Finally, on production use a good cover designer, proof reader and Developmental editor these are essential parts of the publishing process. Remember it is a very competitive market and you need to be the best that can to stand out.
What have you found to be the best way to raise awareness of your books?

Primarily it is through advertising on Amazon using their ad system. Some on Facebook but this is rather trickier to use. I also give talks to all sorts of groups like the WI, MENSA, Probus, etc., and these are a fabulous way to get known as an author. It also gives me an opportunity to sell signed copies where I give talks.

Occasionally I have attended book fairs but did not do well there. However, I do show at one or two prestigious Christmas fairs and do very well there. I also do special promos on BookFunnel and Book Bub which have proved very profitable.

Tell us something unexpected you discovered during your research

There were so many different things that came up which surprised me from the construction of a huge siege engine in the cathedral at Saint Omer in north France to the treatment of Prince Henry’s arrow wound at the battle of Shrewsbury, which was extraordinary. 

However, something that always sticks in my mind is how London was at that time. It was the only city in the world with a sewage system, (put in place by Sir Richard Whittington in a huge philanthropic gesture) in parts at least. But perhaps more impressively it had piped water running through the streets in much of the city. Then when the king was crowned they arranged for wine to fed into the pipes for that day in celebration of the coronation. Amazing really, we couldn’t even do that now!

What was the hardest scene you remember writing?

Without doubt dialogue is the hardest in a period novel. As an author you have to get it right so that it sounds authentic without being as unintelligible as Chaucer! You know what you want to say than have to ‘translate’ it as you write. Two scenes stick in my mind one is a long talk between Whittington and Jamie where he outlines the courtly situation and really sets out the premise for the whole book. It was a great scene to write but very involved.

The second was between Cristoforo the Italian assassin and the Contessa. It was full of flowery courtly love and very lovely to write. A bit like the courtly scene from the ballet Romeo and Juliet when they dance back and forth in rows.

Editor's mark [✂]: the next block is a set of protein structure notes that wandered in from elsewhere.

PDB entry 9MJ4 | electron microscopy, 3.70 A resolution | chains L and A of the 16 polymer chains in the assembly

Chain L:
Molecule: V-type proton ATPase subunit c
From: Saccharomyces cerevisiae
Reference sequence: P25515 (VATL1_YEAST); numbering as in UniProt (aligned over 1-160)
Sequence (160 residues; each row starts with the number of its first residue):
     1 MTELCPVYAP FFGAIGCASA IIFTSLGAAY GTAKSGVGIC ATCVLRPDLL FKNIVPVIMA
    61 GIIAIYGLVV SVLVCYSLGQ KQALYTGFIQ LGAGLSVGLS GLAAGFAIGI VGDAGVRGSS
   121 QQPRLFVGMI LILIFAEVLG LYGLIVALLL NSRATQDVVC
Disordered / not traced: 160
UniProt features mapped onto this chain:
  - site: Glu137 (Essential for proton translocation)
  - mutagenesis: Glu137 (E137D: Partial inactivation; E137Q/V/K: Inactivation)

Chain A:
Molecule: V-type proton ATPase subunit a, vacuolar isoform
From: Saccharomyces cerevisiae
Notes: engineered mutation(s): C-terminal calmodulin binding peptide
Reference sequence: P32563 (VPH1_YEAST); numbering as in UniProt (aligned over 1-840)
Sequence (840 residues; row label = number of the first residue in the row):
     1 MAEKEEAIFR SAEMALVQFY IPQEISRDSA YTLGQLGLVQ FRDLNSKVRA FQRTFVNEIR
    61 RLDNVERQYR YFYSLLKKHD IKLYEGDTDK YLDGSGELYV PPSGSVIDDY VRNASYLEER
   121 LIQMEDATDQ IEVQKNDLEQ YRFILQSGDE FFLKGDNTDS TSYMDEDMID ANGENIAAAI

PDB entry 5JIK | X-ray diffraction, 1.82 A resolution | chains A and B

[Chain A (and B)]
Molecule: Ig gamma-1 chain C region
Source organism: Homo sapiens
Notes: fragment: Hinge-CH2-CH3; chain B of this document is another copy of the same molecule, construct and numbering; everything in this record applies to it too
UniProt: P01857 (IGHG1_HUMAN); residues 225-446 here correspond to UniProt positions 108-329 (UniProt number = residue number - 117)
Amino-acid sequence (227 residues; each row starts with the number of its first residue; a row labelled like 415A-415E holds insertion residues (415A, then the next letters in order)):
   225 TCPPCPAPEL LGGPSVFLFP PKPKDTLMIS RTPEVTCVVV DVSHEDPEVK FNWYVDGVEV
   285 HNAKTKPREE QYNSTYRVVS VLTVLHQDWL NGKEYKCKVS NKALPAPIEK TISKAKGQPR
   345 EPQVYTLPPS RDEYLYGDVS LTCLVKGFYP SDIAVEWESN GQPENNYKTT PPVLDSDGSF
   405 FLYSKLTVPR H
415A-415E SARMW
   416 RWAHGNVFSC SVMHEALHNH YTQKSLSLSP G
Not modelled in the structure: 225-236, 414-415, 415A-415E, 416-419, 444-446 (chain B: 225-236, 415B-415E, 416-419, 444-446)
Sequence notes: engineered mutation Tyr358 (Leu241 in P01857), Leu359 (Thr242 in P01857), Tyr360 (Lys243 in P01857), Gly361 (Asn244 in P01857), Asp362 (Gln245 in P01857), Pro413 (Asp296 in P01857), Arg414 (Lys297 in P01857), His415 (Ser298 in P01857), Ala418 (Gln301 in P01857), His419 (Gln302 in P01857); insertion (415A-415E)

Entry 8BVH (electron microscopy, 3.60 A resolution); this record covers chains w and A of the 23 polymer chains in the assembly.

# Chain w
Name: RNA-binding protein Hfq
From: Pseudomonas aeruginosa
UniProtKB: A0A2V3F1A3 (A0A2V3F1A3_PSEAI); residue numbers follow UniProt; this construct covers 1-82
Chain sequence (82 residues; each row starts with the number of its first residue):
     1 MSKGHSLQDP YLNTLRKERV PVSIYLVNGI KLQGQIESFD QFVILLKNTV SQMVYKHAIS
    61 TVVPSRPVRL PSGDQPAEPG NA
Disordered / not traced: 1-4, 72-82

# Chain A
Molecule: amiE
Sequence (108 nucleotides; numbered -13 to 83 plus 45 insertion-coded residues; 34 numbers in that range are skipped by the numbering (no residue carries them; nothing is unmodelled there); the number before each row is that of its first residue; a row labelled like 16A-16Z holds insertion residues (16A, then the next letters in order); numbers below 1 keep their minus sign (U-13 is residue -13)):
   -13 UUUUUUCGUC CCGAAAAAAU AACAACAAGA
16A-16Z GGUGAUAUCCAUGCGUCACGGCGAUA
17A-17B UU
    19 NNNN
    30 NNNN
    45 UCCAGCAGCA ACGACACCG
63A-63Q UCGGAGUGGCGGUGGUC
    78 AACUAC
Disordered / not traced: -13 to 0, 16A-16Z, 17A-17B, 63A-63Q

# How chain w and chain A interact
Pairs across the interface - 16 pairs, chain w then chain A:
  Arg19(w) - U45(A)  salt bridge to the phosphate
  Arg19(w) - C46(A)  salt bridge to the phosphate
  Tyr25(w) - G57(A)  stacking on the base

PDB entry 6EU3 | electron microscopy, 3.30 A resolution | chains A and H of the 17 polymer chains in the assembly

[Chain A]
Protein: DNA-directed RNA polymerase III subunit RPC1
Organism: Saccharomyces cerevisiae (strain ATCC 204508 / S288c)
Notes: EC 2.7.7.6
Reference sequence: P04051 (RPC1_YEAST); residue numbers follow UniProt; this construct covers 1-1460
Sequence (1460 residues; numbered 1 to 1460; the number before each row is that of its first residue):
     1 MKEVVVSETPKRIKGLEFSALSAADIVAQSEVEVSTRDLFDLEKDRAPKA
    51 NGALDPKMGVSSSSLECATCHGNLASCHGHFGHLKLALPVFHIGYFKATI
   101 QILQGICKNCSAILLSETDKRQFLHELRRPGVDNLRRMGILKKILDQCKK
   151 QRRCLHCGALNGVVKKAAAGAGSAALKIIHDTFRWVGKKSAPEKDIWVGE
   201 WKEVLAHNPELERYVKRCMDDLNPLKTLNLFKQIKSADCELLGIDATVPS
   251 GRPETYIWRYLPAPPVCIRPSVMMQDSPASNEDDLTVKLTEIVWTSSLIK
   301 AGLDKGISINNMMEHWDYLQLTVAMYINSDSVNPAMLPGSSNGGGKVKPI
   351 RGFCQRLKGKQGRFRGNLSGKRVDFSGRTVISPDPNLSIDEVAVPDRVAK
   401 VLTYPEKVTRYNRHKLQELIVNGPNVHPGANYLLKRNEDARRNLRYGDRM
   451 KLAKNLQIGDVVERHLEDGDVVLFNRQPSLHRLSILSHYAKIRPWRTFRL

What are you planning to write next?

I have already started the next in the A Knight and a Spy, this time 1411. I thought 1410 was busy, but so much happened in 1411 I don’t how they fitted it all in let alone me. Rebellion by knights of the shires; piracy on the Channel, the Flemish Treaty, Civil war in France, proposals of marriage for Prince Henry, coups against the King, changing allegiance, King’s brothers for and against him; Lollardy and a new Rule when king Henry makes a comeback. So much to fit in and all has a bearing upon the future of the realm.
 What is even more exciting is that there is loads of room for my characters to play a part alongside the real figures of the time and inter-act with events that occurred and play their part.

Simon Fairfax

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About the Author

As a lover of crime thrillers and mystery, I turned what is seen by others as a dull 9 – 5 job into something that is exciting, as close to real life as possible, with Rupert Brett, my international man of mystery whose day job is that of a Chartered Surveyor. Rupert is an ordinary man thrown into extraordinary circumstances who uses his wit, guile and training to survive. Each book is written from my own experiences, as close to the truth as possible, set against world events that really happened. I go out and experience all the weapons, visit the places Rupert travels to, speak to the technical experts and ensure that it as realistic, as possible allowing you to delve deep in to the mystery, losing yourself in it for a few hours. Find out more at Simon's website and find him on Facebook

1 comment:

  1. Great interview! Thanks so much for hosting Simon today!

    HF Virtual Book Tours